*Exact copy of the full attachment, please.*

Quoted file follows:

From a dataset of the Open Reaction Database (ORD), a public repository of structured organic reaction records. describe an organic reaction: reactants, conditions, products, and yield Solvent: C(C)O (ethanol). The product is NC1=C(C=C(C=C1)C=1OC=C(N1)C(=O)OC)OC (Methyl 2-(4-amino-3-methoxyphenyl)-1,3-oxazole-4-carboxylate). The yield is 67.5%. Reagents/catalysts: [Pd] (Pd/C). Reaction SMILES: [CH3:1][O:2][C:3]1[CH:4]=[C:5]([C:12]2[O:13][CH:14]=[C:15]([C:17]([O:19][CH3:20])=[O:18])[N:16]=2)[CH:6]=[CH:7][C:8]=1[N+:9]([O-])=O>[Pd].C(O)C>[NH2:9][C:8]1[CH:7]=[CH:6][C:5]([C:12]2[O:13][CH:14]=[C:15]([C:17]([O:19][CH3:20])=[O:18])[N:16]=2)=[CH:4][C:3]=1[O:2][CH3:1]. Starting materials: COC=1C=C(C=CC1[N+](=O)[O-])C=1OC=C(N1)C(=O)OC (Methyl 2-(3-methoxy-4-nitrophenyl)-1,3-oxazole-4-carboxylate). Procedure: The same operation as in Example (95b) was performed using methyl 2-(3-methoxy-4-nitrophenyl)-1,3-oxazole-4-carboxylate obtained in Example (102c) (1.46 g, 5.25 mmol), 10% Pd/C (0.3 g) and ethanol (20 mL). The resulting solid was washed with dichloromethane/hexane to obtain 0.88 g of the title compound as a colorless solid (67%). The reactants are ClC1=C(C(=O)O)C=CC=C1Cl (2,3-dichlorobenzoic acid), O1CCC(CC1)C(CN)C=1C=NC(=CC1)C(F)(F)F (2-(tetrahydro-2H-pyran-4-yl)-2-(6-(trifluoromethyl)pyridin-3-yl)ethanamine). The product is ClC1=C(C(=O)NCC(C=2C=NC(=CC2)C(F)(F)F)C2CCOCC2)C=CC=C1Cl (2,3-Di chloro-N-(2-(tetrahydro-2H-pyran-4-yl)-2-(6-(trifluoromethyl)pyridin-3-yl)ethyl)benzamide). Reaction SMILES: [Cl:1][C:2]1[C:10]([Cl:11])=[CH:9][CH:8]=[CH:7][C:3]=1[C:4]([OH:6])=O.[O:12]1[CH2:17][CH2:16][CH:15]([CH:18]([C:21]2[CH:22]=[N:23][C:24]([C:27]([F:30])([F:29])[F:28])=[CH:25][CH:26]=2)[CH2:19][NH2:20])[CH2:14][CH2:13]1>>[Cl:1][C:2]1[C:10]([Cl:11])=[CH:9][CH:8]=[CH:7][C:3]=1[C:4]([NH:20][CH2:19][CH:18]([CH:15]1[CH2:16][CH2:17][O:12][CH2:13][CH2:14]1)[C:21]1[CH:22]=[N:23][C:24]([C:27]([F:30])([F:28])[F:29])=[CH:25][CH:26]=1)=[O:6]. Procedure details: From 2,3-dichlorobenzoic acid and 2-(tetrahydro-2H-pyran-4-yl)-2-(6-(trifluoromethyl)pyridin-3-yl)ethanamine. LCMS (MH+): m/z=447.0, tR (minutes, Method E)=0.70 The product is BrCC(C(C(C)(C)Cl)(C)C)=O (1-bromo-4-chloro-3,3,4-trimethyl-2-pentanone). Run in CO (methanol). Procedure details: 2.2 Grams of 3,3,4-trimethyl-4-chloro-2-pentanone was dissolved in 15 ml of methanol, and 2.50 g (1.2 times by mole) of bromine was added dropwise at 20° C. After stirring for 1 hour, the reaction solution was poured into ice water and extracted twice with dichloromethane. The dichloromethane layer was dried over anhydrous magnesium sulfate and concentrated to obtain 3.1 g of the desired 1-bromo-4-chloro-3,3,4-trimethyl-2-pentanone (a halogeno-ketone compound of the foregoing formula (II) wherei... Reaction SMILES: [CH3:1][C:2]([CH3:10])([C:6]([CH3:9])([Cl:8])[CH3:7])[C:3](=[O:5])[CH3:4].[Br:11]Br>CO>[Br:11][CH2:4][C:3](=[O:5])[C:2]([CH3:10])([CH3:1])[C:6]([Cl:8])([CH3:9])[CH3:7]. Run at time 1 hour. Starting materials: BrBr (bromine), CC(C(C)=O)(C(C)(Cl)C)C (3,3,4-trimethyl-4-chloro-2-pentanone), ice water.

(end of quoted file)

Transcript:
From a dataset of the Open Reaction Database (ORD), a public repository of structured organic reaction records. describe an organic reaction: reactants, conditions, products, and yield Solvent: C(C)O (ethanol). The product is NC1=C(C=C(C=C1)C=1OC=C(N1)C(=O)OC)OC (Methyl 2-(4-amino-3-methoxyphenyl)-1,3-oxazole-4-carboxylate). The yield is 67.5%. Reagents/catalysts: [Pd] (Pd/C). Reaction SMILES: [CH3:1][O:2][C:3]1[CH:4]=[C:5]([C:12]2[O:13][CH:14]=[C:15]([C:17]([O:19][CH3:20])=[O:18])[N:16]=2)[CH:6]=[CH:7][C:8]=1[N+:9]([O-])=O>[Pd].C(O)C>[NH2:9][C:8]1[CH:7]=[CH:6][C:5]([C:12]2[O:13][CH:14]=[C:15]([C:17]([O:19][CH3:20])=[O:18])[N:16]=2)=[CH:4][C:3]=1[O:2][CH3:1]. Starting materials: COC=1C=C(C=CC1[N+](=O)[O-])C=1OC=C(N1)C(=O)OC (Methyl 2-(3-methoxy-4-nitrophenyl)-1,3-oxazole-4-carboxylate). Procedure: The same operation as in Example (95b) was performed using methyl 2-(3-methoxy-4-nitrophenyl)-1,3-oxazole-4-carboxylate obtained in Example (102c) (1.46 g, 5.25 mmol), 10% Pd/C (0.3 g) and ethanol (20 mL). The resulting solid was washed with dichloromethane/hexane to obtain 0.88 g of the title compound as a colorless solid (67%). The reactants are ClC1=C(C(=O)O)C=CC=C1Cl (2,3-dichlorobenzoic acid), O1CCC(CC1)C(CN)C=1C=NC(=CC1)C(F)(F)F (2-(tetrahydro-2H-pyran-4-yl)-2-(6-(trifluoromethyl)pyridin-3-yl)ethanamine). The product is ClC1=C(C(=O)NCC(C=2C=NC(=CC2)C(F)(F)F)C2CCOCC2)C=CC=C1Cl (2,3-Di chloro-N-(2-(tetrahydro-2H-pyran-4-yl)-2-(6-(trifluoromethyl)pyridin-3-yl)ethyl)benzamide). Reaction SMILES: [Cl:1][C:2]1[C:10]([Cl:11])=[CH:9][CH:8]=[CH:7][C:3]=1[C:4]([OH:6])=O.[O:12]1[CH2:17][CH2:16][CH:15]([CH:18]([C:21]2[CH:22]=[N:23][C:24]([C:27]([F:30])([F:29])[F:28])=[CH:25][CH:26]=2)[CH2:19][NH2:20])[CH2:14][CH2:13]1>>[Cl:1][C:2]1[C:10]([Cl:11])=[CH:9][CH:8]=[CH:7][C:3]=1[C:4]([NH:20][CH2:19][CH:18]([CH:15]1[CH2:16][CH2:17][O:12][CH2:13][CH2:14]1)[C:21]1[CH:22]=[N:23][C:24]([C:27]([F:30])([F:28])[F:29])=[CH:25][CH:26]=1)=[O:6]. Procedure details: From 2,3-dichlorobenzoic acid and 2-(tetrahydro-2H-pyran-4-yl)-2-(6-(trifluoromethyl)pyridin-3-yl)ethanamine. LCMS (MH+): m/z=447.0, tR (minutes, Method E)=0.70 The product is BrCC(C(C(C)(C)Cl)(C)C)=O (1-bromo-4-chloro-3,3,4-trimethyl-2-pentanone). Run in CO (methanol). Procedure details: 2.2 Grams of 3,3,4-trimethyl-4-chloro-2-pentanone was dissolved in 15 ml of methanol, and 2.50 g (1.2 times by mole) of bromine was added dropwise at 20° C. After stirring for 1 hour, the reaction solution was poured into ice water and extracted twice with dichloromethane. The dichloromethane layer was dried over anhydrous magnesium sulfate and concentrated to obtain 3.1 g of the desired 1-bromo-4-chloro-3,3,4-trimethyl-2-pentanone (a halogeno-ketone compound of the foregoing formula (II) wherei... Reaction SMILES: [CH3:1][C:2]([CH3:10])([C:6]([CH3:9])([Cl:8])[CH3:7])[C:3](=[O:5])[CH3:4].[Br:11]Br>CO>[Br:11][CH2:4][C:3](=[O:5])[C:2]([CH3:10])([CH3:1])[C:6]([Cl:8])([CH3:9])[CH3:7]. Run at time 1 hour. Starting materials: BrBr (bromine), CC(C(C)=O)(C(C)(Cl)C)C (3,3,4-trimethyl-4-chloro-2-pentanone), ice water.